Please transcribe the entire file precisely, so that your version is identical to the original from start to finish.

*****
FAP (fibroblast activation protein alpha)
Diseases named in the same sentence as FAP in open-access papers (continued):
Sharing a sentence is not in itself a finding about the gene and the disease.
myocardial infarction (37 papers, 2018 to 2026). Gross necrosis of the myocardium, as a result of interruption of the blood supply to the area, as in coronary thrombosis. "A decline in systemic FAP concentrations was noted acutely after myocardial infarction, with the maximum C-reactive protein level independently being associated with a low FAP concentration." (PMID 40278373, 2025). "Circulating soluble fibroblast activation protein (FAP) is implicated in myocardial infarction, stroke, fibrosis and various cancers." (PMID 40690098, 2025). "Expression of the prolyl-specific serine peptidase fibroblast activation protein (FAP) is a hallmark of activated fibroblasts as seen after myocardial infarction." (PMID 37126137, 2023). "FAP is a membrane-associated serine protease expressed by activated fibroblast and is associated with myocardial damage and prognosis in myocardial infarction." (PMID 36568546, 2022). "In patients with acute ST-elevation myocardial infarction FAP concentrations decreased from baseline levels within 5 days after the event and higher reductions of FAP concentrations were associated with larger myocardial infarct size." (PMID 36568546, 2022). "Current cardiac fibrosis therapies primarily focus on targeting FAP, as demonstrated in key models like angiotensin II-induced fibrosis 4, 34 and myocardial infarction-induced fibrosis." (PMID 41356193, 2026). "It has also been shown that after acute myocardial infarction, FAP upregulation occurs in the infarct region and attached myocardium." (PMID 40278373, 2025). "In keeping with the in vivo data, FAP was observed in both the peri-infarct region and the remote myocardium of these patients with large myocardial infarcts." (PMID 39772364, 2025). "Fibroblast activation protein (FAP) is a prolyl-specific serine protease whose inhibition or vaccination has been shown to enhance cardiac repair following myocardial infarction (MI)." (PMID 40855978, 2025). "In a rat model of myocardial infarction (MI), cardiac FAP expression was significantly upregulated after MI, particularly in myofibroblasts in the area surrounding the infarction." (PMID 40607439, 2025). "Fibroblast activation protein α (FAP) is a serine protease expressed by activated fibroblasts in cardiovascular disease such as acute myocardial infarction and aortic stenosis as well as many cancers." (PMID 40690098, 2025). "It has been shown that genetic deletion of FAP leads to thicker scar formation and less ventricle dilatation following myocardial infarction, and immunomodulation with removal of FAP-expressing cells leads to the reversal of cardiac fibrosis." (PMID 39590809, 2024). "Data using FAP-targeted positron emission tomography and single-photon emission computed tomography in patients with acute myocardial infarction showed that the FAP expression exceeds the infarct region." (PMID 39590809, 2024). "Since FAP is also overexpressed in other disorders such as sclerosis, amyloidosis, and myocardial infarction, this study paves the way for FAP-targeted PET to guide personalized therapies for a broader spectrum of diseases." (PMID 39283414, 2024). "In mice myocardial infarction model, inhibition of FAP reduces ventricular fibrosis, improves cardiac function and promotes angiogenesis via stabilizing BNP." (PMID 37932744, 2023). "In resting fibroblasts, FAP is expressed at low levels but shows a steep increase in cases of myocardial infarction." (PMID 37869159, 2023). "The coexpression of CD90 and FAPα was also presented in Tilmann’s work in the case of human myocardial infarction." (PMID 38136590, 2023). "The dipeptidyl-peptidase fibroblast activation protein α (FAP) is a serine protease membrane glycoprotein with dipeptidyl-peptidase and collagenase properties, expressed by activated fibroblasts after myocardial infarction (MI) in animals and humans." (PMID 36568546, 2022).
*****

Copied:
FAP (fibroblast activation protein alpha)
Diseases named in the same sentence as FAP in open-access papers (continued):
Sharing a sentence is not in itself a finding about the gene and the disease.
myocardial infarction (37 papers, 2018 to 2026). Gross necrosis of the myocardium, as a result of interruption of the blood supply to the area, as in coronary thrombosis. "A decline in systemic FAP concentrations was noted acutely after myocardial infarction, with the maximum C-reactive protein level independently being associated with a low FAP concentration." (PMID 40278373, 2025). "Circulating soluble fibroblast activation protein (FAP) is implicated in myocardial infarction, stroke, fibrosis and various cancers." (PMID 40690098, 2025). "Expression of the prolyl-specific serine peptidase fibroblast activation protein (FAP) is a hallmark of activated fibroblasts as seen after myocardial infarction." (PMID 37126137, 2023). "FAP is a membrane-associated serine protease expressed by activated fibroblast and is associated with myocardial damage and prognosis in myocardial infarction." (PMID 36568546, 2022). "In patients with acute ST-elevation myocardial infarction FAP concentrations decreased from baseline levels within 5 days after the event and higher reductions of FAP concentrations were associated with larger myocardial infarct size." (PMID 36568546, 2022). "Current cardiac fibrosis therapies primarily focus on targeting FAP, as demonstrated in key models like angiotensin II-induced fibrosis 4, 34 and myocardial infarction-induced fibrosis." (PMID 41356193, 2026). "It has also been shown that after acute myocardial infarction, FAP upregulation occurs in the infarct region and attached myocardium." (PMID 40278373, 2025). "In keeping with the in vivo data, FAP was observed in both the peri-infarct region and the remote myocardium of these patients with large myocardial infarcts." (PMID 39772364, 2025). "Fibroblast activation protein (FAP) is a prolyl-specific serine protease whose inhibition or vaccination has been shown to enhance cardiac repair following myocardial infarction (MI)." (PMID 40855978, 2025). "In a rat model of myocardial infarction (MI), cardiac FAP expression was significantly upregulated after MI, particularly in myofibroblasts in the area surrounding the infarction." (PMID 40607439, 2025). "Fibroblast activation protein α (FAP) is a serine protease expressed by activated fibroblasts in cardiovascular disease such as acute myocardial infarction and aortic stenosis as well as many cancers." (PMID 40690098, 2025). "It has been shown that genetic deletion of FAP leads to thicker scar formation and less ventricle dilatation following myocardial infarction, and immunomodulation with removal of FAP-expressing cells leads to the reversal of cardiac fibrosis." (PMID 39590809, 2024). "Data using FAP-targeted positron emission tomography and single-photon emission computed tomography in patients with acute myocardial infarction showed that the FAP expression exceeds the infarct region." (PMID 39590809, 2024). "Since FAP is also overexpressed in other disorders such as sclerosis, amyloidosis, and myocardial infarction, this study paves the way for FAP-targeted PET to guide personalized therapies for a broader spectrum of diseases." (PMID 39283414, 2024). "In mice myocardial infarction model, inhibition of FAP reduces ventricular fibrosis, improves cardiac function and promotes angiogenesis via stabilizing BNP." (PMID 37932744, 2023). "In resting fibroblasts, FAP is expressed at low levels but shows a steep increase in cases of myocardial infarction." (PMID 37869159, 2023). "The coexpression of CD90 and FAPα was also presented in Tilmann’s work in the case of human myocardial infarction." (PMID 38136590, 2023). "The dipeptidyl-peptidase fibroblast activation protein α (FAP) is a serine protease membrane glycoprotein with dipeptidyl-peptidase and collagenase properties, expressed by activated fibroblasts after myocardial infarction (MI) in animals and humans." (PMID 36568546, 2022).